Recently, I had the very good fortune to review the Shelter 501 III MC Phono Cartridge. No sooner than the review was published, a Shelter 5000 MC Phono Cartridge dropped into my lap. For my review of Canadian startup Pure Fidelity’s Eclipse Turntable, the designer John Stratton suggested he setup his Shelter 5000 as it had been so successful during the turntable’s beta testing. I killed two birds with one stone for that review and jotted down some thoughts about the 5000 once I got to know the Eclipse’s sound signature. The cart was mounted to an Acoustic Signature TA-1000 tonearm.
At an MSRP of $2245, the 5000 is a couple of steps above the $1295 501 III in Shelter’s ‘Legendary Line’ of cartridges and a couple steps below the top player, the $4195 9000. I’m familiar with the outstanding 9000 and really liked the 501 III. As I began serious listening, I wondered what another grand above the 501 III got you in Shelter rent.
Shelter describes the differences between the top Legendary models: ‘The Model 5000 uses a different bobbin and wire than the 9000 and 7000. The front yoke and body shell use a slightly less sophisticated design but the sound quality is outstanding. This cartridge is perfectly balanced and develops a natural, smooth and pleasing experience.’ There, you have it. We’ll see.
• Output Voltage: 0.5 mV at 1kHz 5cm/sec.
• Channel Balance: Within 0.8dB at 1kHz
• Stylus Tip: 0.3 x 0.7mil Elliptical Nude Diamond
• Weight: 11g
• DC Resistance: 10 ohms
• Tracking Force Range: 1.4 to 2.0g (I tracked it at 1.8g)
• Recommended Load Impedance: within 10 to 30 ohms with step-up transformer, within 100 ohms with head amplifier
• Compliance: 9cu
• Frequency Response: 20Hz to 20kHz +/-2dB
• Channel Separation at 1 kHz: >25dB
• Anodized Aluminum Body with neodymium magnet
I’ve had a lot of luck with cartridges of late, settling down happily for the foreseeable future with the Phasemation PP-2000, a 6K beauty of a sled. The $1295 Phasemation PP-300 was used as a foil to the Shelter 501 III, at least in my review of it. And vice versa. Both were wonderful, played well above their price points, with the Phasemation winning the duel on detail, the Shelter on midrange lush. The PP-2000 had all the 300’s detail, the 501 III’s lush, and much, much more. For 6K , it should.
Load and gain settings for the 5000 on my Sutherland Engineering DUO Phono Preamplifier were 100/58.
I began benign listening of the 5000 with some delightful Japanese pressings of Steely Dan and Michael Franks. Beautiful sound. All instruments in their place, even the highly produced Steely Dan solos. Donald Fagen’s and Franks’ voices were fleshed out—body and soul. Fagen’s whine and Franks’ insouciance were heard clearly and musically in their ethereal, non-specific studio ‘positions’.
I followed these albums for some bass testing with the Classic Records reissue of Jean Martinon’s LSO/ Shostakovich Symphony No. 1 recorded in 1957 in Kingsway Hall. The dynamics are spectacular, with vivid imagery (the opening movement’s introduction and second subject highlight clarinet, trumpet and flute). When listening, one can’t help but focus on the London tube rumbling under Kingsway with Rolex regularity. It served to shed light on just how clean and deep the bass was. The instrumental timbre (I could tell it was Gervase de Peyer’s singular clarinet tone and Alex Murray’s fluting) was very accurate with perfect placement within the LSO’s wind sections. This has a lot to do with a legendary recording, but the Shelter 5000 made the players’ sounds even more evocative—there’s that lush again. But, this time with Phasemation detail. The 5000 is an ecumenical cartridge—voices and instruments are afforded the same musical light and brush strokes.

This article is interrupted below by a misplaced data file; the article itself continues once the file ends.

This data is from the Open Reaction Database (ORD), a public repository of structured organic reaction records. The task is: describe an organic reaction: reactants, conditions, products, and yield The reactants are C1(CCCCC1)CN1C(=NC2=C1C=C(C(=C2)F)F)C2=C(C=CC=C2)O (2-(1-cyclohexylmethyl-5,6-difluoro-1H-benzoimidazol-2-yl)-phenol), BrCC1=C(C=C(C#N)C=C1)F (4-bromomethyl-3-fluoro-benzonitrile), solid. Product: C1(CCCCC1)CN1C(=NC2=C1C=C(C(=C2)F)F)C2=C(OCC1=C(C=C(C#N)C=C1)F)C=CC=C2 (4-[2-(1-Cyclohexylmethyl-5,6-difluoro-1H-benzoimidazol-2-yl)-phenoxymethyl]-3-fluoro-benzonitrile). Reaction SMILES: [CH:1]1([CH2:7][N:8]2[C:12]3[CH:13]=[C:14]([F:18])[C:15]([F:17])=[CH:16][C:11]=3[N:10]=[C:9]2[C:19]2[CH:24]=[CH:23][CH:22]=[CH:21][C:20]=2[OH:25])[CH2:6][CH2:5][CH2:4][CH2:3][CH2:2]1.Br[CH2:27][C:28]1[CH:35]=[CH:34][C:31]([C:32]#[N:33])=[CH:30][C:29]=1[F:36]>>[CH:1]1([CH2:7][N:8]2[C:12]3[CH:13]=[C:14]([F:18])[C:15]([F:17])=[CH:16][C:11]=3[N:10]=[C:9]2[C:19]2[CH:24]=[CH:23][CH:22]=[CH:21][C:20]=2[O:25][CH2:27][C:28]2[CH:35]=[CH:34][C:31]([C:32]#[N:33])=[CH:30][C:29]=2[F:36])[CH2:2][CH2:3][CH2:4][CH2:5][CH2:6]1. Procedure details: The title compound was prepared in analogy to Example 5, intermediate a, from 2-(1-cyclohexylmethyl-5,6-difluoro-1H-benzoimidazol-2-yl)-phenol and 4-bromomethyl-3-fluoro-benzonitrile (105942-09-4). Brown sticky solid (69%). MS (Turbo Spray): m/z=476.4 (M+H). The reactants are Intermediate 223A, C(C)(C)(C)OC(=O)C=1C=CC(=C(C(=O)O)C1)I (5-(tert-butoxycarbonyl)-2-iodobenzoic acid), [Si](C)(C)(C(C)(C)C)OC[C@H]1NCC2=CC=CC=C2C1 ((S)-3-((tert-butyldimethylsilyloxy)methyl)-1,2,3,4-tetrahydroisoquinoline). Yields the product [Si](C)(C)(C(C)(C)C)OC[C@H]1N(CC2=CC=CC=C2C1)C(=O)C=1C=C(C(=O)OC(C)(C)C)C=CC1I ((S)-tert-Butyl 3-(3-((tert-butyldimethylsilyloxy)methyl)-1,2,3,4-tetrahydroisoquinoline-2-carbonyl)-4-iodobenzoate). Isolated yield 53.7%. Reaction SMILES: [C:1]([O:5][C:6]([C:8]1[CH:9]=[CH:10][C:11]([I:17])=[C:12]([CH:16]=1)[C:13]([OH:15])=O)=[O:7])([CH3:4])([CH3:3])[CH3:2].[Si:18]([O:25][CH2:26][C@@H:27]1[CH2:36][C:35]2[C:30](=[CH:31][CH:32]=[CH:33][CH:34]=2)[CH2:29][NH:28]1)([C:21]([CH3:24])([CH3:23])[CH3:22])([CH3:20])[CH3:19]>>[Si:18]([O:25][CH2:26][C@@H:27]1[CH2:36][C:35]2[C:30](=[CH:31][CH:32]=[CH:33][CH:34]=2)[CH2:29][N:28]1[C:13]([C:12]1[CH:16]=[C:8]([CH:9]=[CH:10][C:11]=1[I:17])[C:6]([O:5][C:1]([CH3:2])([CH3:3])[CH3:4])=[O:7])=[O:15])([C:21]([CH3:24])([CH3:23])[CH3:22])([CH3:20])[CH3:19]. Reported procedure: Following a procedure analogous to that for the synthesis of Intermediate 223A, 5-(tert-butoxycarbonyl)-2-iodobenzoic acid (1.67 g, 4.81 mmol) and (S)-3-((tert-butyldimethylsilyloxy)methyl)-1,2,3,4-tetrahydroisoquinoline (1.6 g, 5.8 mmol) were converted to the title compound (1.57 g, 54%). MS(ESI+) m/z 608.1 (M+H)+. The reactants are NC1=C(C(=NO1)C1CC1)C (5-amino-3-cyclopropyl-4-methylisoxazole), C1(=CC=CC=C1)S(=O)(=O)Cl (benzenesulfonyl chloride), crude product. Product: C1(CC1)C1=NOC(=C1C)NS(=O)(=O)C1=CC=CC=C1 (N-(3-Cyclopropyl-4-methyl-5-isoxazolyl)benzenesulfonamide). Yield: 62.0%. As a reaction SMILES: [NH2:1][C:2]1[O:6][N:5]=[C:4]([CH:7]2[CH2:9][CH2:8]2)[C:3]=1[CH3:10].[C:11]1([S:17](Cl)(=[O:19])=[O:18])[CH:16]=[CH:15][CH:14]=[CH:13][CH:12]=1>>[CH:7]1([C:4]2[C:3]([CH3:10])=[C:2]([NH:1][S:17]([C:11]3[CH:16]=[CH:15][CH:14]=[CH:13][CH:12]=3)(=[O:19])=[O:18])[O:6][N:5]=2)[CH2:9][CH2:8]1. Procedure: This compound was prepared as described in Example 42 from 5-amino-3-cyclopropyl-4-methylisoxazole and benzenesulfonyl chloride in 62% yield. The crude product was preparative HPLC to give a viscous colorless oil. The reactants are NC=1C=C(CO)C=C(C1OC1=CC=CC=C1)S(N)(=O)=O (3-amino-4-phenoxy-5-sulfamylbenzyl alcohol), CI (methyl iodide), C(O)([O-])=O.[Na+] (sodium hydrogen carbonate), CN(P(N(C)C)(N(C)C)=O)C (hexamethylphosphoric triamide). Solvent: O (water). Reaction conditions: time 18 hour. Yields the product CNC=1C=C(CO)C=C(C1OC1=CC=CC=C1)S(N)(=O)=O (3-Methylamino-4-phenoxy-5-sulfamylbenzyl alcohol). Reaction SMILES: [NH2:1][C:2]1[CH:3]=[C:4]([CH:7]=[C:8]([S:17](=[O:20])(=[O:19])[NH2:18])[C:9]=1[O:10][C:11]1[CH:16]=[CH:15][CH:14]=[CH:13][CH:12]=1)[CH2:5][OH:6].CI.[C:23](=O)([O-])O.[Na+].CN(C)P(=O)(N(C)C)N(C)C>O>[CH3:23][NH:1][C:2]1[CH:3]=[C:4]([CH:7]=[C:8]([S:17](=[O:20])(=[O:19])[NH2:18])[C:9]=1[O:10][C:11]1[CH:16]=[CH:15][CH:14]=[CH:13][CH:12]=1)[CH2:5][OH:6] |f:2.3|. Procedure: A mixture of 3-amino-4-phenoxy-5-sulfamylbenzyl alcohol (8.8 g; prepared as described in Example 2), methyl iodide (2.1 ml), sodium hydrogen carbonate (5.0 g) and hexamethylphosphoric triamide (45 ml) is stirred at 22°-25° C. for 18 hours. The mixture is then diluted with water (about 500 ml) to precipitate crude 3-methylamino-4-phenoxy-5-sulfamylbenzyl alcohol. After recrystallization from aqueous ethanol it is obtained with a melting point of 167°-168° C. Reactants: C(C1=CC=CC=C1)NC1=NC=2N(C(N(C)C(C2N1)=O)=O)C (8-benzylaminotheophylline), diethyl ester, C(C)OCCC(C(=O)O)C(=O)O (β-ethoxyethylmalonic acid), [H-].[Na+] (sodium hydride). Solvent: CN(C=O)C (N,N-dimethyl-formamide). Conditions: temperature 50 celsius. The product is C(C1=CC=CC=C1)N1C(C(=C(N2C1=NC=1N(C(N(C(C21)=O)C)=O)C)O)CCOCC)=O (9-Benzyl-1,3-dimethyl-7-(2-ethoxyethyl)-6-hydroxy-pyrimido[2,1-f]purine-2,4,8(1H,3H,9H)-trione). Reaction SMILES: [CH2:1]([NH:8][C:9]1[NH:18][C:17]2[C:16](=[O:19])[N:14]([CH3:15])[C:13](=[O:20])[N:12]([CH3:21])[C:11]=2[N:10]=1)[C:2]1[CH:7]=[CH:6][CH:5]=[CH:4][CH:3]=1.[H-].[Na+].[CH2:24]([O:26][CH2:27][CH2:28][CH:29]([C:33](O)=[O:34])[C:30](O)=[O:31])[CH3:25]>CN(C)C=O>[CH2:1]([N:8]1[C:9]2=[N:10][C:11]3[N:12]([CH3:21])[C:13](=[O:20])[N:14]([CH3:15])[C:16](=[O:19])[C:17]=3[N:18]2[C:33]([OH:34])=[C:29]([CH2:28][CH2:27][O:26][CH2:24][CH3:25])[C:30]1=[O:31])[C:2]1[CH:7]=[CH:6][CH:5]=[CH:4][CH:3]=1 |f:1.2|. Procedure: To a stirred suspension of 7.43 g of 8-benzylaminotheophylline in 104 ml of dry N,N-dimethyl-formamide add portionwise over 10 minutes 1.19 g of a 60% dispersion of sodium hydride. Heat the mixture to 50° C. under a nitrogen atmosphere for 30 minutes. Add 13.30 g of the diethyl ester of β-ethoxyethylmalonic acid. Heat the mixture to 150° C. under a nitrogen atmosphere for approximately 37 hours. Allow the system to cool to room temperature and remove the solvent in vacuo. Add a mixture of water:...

In the previous cartridge reviews, the PP-300 could, at times, sound a little scrawny compared to the Shelter 501 III’s fabulous midrange. The PP-300 out bass-ing it and in information retrieval. The Shelter 5000 added more detail (cymbals’ shimmer and crisp percussion snaps highlighted the added detail) than its cheaper sibling but retained its warmth and inclusivity. I remember choosing the Phasemation over the Shelter in the original review, then had a few late nights listening to the 501 III. I had to add a paragraph amending the review. I really couldn’t choose between the two. Both had their highlights, so different, but both so musically and sonically valuable. With the Shelter 5000, the extra $1000 will get you both cartridges’ strengths. No choice to make.
At times, audio reviewing seems so daunting—capturing the essence of a particular component’s sound wrapped in, let’s face it, mundane prose (so few hp’s out there). No one in the running for the Man Booker Prize is writing about streaming! Yet, sometimes it can be quite easy, at least superficially. It’s axiomatic that as a moving coil cartridge’s price rises, so does its performance. There are bargains, there are rare opposites to the norm, but in moving coil cartridge world, the axiom usually remains true. And the truth is writ large here. The 5000 gives the listener plenty of everything audiophiles insist upon—deep bass, airy mids, sweet trebles, crisp imaging, wide and deep sound stages, shrouds lifted, and very fine timbral accuracy.
Back to the axiom; in no way does the Shelter 5000 exceed my Phasemation gem in any of the above tenets, even the midrange. For almost three times the price, you’re buying uncanny timbral accuracy and specific imaging that can shock even a jaded ear. But a $3500 difference? That’s up to the purchasing audiophile to judge. But for a thousand above two very good cartridges (the 5000 is @ $2245), one from the same manufacturer, I’d give the Shelter 5000 a very firm recommendation.
Further information: Shelter